Archive: May, 2011
If you're a reporter writing about Judgment Day, of course you're going to head out to Delaware County to get all your best material. No brainer. Here's video I shot at the "last Sunday" meeting of eBible Fellowship, whose members gathered in the basement of a Linwood union hall to celebrate the end. Video edited by Michele Tranquilli.
April Magolon, the 28-year-old Upper Darby mom who claimed that Donald Duck touched one of her breasts a few years ago, resulting in "severe physical injury," post-traumatic stress disorder and other "permanent" ailments, has settled her lawsuit with Walt Disney Parks and Resorts.
Details of the settlement were not disclosed in court docs. Here's my story about Magolon last year. I left a message for her attorney and Disney's media folks. But I have a feeling that no one will be able to explain this case in a way that will make any sense to me.
In addition to Magolon's alleged digestive problems, cold sweats and other life-altering problems that resulted from her run-in with Mr. Duck, she also claimed that she was force to spend "large sums of money for a ruined vacation." To the best of my knowledge, Donald Duck has not admitted any wrongdoing.
Former Democratic state Rep. Bryan Lentz has resolved a defamation lawsuit that Delaware County Republican campaign workers had filed against him for dragging their name through the mud during Lentz's failed congressional campaign against now-U.S. Rep. Pat Meehan.
All it took was an apology, according to Geoffrey Johnson, the Sprague & Sprague attorney representing the plaintiffs.
Lentz, now working in Philly with the longest job title I've ever witnessed – "chief supervising special assistant district attorney" – had accused the GOP workers of submitting forged signatures for Meehan. There were forged signatures, which resulted in a criminal conviction, but the workers who filed the suit, Jeff Rudolph, Bill Lovejoy and Amy Wechsler Foran, were not involved. This is called casting too wide of a net.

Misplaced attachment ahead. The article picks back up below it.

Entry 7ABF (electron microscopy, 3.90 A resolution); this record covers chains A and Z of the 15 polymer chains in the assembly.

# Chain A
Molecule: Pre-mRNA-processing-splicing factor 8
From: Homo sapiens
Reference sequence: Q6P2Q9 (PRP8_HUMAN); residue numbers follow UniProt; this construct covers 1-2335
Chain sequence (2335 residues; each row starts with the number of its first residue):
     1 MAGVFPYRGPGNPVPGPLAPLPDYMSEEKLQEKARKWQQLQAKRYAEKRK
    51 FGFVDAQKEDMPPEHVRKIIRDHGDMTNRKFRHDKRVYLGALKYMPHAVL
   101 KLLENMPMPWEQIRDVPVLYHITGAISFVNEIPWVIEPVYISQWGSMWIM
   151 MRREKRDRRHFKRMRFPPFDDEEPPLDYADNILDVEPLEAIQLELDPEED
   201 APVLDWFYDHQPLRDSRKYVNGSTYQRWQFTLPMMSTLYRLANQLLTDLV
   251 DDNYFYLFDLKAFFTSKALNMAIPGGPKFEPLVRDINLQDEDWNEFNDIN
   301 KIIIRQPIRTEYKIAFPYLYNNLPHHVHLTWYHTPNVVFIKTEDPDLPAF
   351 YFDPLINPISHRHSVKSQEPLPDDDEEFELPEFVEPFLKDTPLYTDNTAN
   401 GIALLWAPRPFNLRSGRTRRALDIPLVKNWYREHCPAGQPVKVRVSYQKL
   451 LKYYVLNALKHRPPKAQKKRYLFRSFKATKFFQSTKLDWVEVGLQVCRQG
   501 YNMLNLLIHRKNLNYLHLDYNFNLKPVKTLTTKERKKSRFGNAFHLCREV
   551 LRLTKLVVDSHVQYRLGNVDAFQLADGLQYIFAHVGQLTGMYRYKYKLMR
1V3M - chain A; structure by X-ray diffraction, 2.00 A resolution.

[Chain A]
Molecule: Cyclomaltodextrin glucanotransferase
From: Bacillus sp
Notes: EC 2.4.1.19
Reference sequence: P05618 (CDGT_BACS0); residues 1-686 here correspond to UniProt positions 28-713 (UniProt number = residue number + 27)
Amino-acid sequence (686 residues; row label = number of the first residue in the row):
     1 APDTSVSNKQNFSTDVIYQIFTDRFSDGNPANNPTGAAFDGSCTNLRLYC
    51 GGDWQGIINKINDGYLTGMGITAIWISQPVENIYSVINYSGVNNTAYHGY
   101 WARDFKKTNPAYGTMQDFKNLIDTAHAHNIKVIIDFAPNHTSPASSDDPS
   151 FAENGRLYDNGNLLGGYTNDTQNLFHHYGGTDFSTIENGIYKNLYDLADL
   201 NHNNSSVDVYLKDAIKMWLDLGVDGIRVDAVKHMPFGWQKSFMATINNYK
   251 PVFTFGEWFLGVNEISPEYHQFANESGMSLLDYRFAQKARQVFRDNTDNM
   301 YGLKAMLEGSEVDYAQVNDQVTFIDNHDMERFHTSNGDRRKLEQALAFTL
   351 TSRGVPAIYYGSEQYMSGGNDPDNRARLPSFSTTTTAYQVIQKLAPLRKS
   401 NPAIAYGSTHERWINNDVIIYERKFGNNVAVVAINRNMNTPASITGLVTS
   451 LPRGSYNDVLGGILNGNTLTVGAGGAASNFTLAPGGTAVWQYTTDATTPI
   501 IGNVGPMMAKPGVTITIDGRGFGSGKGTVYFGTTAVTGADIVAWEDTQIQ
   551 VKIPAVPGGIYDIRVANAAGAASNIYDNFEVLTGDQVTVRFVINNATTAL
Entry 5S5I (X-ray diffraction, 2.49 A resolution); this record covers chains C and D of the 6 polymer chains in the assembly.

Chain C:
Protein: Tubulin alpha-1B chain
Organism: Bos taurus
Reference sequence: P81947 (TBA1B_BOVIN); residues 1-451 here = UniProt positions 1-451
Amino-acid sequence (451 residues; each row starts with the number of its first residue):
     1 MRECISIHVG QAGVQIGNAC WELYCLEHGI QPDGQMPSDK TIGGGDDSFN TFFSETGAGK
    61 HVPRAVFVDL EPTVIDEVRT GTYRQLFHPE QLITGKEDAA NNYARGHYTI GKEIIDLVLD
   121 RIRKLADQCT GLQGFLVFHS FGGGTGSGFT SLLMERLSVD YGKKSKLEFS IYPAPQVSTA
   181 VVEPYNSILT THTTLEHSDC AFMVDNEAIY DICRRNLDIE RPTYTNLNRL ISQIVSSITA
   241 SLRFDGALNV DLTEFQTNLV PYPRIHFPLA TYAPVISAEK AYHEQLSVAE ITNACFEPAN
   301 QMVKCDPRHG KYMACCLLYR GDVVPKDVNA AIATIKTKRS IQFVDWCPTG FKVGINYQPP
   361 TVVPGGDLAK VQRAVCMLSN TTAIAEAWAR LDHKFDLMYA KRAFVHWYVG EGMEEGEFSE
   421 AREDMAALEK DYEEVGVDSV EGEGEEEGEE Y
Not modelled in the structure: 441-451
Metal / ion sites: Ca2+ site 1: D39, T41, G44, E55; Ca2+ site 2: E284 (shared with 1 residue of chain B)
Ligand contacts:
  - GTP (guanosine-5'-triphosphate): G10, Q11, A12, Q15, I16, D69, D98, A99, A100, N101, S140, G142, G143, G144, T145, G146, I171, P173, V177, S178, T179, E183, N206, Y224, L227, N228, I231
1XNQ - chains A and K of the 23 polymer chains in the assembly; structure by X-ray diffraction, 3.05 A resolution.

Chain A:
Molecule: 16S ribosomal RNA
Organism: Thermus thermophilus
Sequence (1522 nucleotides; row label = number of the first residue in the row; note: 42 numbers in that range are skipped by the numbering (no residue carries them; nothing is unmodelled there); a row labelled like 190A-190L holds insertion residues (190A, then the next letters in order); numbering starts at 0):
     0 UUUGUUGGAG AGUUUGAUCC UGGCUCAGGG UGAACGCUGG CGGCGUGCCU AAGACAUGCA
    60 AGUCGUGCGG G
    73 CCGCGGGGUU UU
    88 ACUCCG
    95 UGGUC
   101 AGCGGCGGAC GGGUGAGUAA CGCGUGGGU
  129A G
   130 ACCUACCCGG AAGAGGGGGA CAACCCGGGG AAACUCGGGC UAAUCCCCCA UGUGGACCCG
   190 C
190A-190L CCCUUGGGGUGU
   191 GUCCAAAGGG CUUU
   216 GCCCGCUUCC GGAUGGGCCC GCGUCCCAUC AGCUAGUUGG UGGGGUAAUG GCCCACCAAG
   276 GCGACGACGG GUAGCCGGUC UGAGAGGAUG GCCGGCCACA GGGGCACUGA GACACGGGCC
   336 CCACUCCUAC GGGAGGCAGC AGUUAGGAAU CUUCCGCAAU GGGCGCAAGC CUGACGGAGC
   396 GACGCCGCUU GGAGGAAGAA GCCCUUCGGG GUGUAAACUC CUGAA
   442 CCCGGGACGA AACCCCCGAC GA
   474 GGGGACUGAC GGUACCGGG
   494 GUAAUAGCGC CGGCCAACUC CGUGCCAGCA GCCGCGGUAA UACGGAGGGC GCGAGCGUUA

Nothing like some municipal graft to start off the workweek.
Delaware County District Attorney G. Michael Green just announced (yes, a 9:25 p.m. press release does seem odd) that he has filed theft charges against four Newtown Township officials, including the tax collector and an elected member of the Board of Supervisors, for allegedly tapping the township's FedEx account for their personal use.
The defendants are George Clement Jr., assistant to the township manager; Gwen Toyzer, administrative assistant to the township manager; Marie Richards, the tax collector; and George Wood, a township supervisor. Green said all four have admitted to using the FedEx account and agreed to make restitution.
A college student from Clifton Heights who was reported missing in January was found dead this morning in a river about 40 miles north of Pittsburgh, according to police.
The body of Devon Minor, 18, was found in the Beaver Falls River in Beaver Falls around 7:30 a.m. this morning, police said. An autopsy revealed that Minor's cause of death was drowning and that his death was a suicide, police said.
Minor was a freshman engineering major at Geneva College, a Christian school in Beaver Falls.
For about a year, a group of thieves have been targeting hospitals around Delaware County by stealing credit cards out of purses that employees leave unattended near their office desks, according to police.
Police have identified at least two men who enter the hospitals, head to offices, grab wallets out of unattended purses and steal the credit cards within before returning the wallets, said Ridley Park Police Chief Tom Byrne.
An unidentified driver picks the men up and women then use the credit cards at stores within hours of the theft, racking up $5,000 to $10,000 in charges at Target in one stop, Byrne said. The victims don't even know their credit cards are missing until they are notified by their card companies, police said.